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4 Years After Tragedy, A New Sandy Hook Elementary Prepares To Open Its Doors


Colored blinds hang outside of a first grade window at the new Sandy Hook Elementary School.
Mark Lennihan, AP
Colored blinds hang outside of a first grade window at the new Sandy Hook Elementary School.

Sandy Hook Elementary is gearing up for the first day of school tomorrow, nearly four years after a gunman killed 20 students and 6 teachers.

Students will be entering a brand-new school for the first time, located at the same site as the scene of the tragedy.

The original building in Newtown, Conn. was demolished in 2013 after Adam Lanza went on a shooting rampage in December 2012.

As Patrick Skahill of member station WNPR reported, returning to the old site was "not an option." As local psychiatrist John Woodall told Skahill, community members "don't want to go back, and vehemently so. For some, it was just too overwhelming to go into that space again without becoming unhinged. ... You can't ask people to bear something that is, for them, unbearable."

The town voted in a referendum to raze the building and construct a new one in its place. As we reported, the decision was overwhelming: 4,504 in favor of tearing it down and 558 against. Since then, students have attended classes at "a temporary location in nearby Monroe," according to The New York Times.

Support comes from

The architects of the new building worked closely with the community to bring the project to life, as member station WSHU's Davis Dunavin reported.

"They were very passionately protective," project manager Julia McFadden told Dunavin. "They really communicated heartfelt feelings about wanting the whole community to come together and recreate the school in a way the town could reconnect to it. Cause they really had their heart ripped out."

In 2014, All Things Considered spoke with Barry Svigals, the managing partner of Svigals and Partners, the firm that designed the building. He emphasized that it was important to the community for the building to feel welcoming – and joyful. Here's more:

"Right from the beginning, they said they wanted it to be welcoming - and that is the nature of this community, by the way, and you feel it; obviously, a nurturing environment; clearly, safety was a part of it - how could it not? And yet it was part of a learning environment that would be delightful for the children, a place where they look forward to coming and every day engaged in a joyful process of learning. That was an important part."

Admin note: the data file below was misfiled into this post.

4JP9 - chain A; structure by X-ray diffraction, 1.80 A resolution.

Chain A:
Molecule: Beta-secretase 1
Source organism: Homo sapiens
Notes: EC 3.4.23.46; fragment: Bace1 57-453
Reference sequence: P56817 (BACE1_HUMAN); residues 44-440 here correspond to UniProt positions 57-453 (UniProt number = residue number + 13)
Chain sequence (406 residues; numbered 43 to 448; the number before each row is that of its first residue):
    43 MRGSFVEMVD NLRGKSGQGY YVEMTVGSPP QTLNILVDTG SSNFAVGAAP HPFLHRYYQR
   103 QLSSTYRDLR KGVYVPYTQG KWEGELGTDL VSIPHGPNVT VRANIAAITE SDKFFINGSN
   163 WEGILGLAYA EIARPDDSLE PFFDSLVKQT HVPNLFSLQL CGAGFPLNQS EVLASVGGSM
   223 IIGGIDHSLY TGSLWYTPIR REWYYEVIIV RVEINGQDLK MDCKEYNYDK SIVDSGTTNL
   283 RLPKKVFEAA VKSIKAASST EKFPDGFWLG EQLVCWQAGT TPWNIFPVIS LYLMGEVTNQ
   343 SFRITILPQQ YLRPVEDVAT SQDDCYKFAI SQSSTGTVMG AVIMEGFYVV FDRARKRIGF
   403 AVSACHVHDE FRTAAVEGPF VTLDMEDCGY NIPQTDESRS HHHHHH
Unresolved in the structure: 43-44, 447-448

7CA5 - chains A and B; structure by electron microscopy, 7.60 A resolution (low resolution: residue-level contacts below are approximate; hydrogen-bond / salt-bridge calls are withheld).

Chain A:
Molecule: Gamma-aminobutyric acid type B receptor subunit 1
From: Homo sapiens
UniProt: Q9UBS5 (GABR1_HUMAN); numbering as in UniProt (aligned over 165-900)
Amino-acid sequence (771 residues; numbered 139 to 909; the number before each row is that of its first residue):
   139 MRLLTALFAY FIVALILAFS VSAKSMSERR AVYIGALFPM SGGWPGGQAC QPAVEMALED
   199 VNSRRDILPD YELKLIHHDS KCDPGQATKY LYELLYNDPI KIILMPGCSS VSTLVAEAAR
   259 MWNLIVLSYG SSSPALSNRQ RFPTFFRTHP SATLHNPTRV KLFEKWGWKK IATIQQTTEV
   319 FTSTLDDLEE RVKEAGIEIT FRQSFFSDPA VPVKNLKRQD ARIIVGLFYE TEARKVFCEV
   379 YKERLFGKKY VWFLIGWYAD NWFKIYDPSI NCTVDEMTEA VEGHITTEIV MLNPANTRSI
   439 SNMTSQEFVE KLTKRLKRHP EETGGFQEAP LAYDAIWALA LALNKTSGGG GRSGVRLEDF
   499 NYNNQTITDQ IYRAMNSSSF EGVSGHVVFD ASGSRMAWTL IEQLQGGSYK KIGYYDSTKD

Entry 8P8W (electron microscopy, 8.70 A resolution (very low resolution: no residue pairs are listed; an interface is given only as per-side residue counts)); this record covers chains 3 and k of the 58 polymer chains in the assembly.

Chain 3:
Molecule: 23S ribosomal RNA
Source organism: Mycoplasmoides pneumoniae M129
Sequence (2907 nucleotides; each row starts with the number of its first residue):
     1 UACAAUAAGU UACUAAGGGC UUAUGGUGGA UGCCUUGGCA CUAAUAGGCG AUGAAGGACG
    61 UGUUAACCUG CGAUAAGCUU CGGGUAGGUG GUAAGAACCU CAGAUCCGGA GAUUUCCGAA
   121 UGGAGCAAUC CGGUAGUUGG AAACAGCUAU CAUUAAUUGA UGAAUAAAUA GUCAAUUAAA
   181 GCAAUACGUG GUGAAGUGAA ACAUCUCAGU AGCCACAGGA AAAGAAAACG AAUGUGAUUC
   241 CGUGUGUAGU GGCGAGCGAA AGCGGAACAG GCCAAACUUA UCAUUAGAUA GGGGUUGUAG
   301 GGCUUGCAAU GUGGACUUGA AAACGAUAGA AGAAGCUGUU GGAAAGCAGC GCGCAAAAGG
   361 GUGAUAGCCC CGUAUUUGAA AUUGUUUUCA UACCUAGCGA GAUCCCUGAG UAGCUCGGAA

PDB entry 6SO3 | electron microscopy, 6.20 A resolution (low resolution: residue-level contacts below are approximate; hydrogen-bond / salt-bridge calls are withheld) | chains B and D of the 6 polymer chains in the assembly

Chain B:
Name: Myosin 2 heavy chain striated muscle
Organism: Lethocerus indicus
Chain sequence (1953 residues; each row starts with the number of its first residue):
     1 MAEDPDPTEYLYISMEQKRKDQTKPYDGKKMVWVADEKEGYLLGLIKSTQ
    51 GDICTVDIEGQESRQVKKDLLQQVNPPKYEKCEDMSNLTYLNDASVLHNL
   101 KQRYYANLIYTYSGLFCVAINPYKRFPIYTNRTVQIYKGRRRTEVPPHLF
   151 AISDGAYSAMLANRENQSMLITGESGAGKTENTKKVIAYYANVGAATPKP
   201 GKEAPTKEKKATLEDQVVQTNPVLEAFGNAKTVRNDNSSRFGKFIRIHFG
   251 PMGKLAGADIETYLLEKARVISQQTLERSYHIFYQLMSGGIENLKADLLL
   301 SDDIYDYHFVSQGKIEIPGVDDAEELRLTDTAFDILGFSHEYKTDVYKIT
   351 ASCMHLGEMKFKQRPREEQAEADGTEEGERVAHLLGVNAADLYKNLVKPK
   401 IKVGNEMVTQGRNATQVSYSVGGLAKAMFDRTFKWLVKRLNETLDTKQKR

As detailed on the project website, the building was inspired by the "regenerative, restorative and healing elements of nature." That's visible in the building's tree motif, wood paneling and massive windows that let light pour in. The architects say they were exploring themes like "canopies that connect," "tree houses and a new horizon," and "the inner forest."

Given its history, the new school building also has security features like "windows and walls thickened against gunfire," which "follow new state guidelines for public schools," as the Los Angeles Times reported. It added: "On the whole, the design carefully avoids the appearance of an armored campus."

One element absent from the design: a memorial. Jay Brotman of Svigals and Partners told Dunavin that the school community didn't want one. A memorial is planned for elsewhere in the town.

Svigals told All Things Considered that while conceptualizing this project, the design team purposely did not look into other examples of schools or buildings at sensitive sites.

"We didn't look back. We felt our charge was very much to look forward, and to offer the community the hold of building and creating a new school that would serve their children for many years to come," he said.

Ultimately, the opening brings up mixed emotions for the community, as a special education aide from a neighboring school told the Times.

"It's nice that the elementary school kids will come back home to Newtown," Lisabeth Kuroski told the newspaper. "But it's also a sad day, because you can't be here at the opening of the school without thinking of the people we lost."

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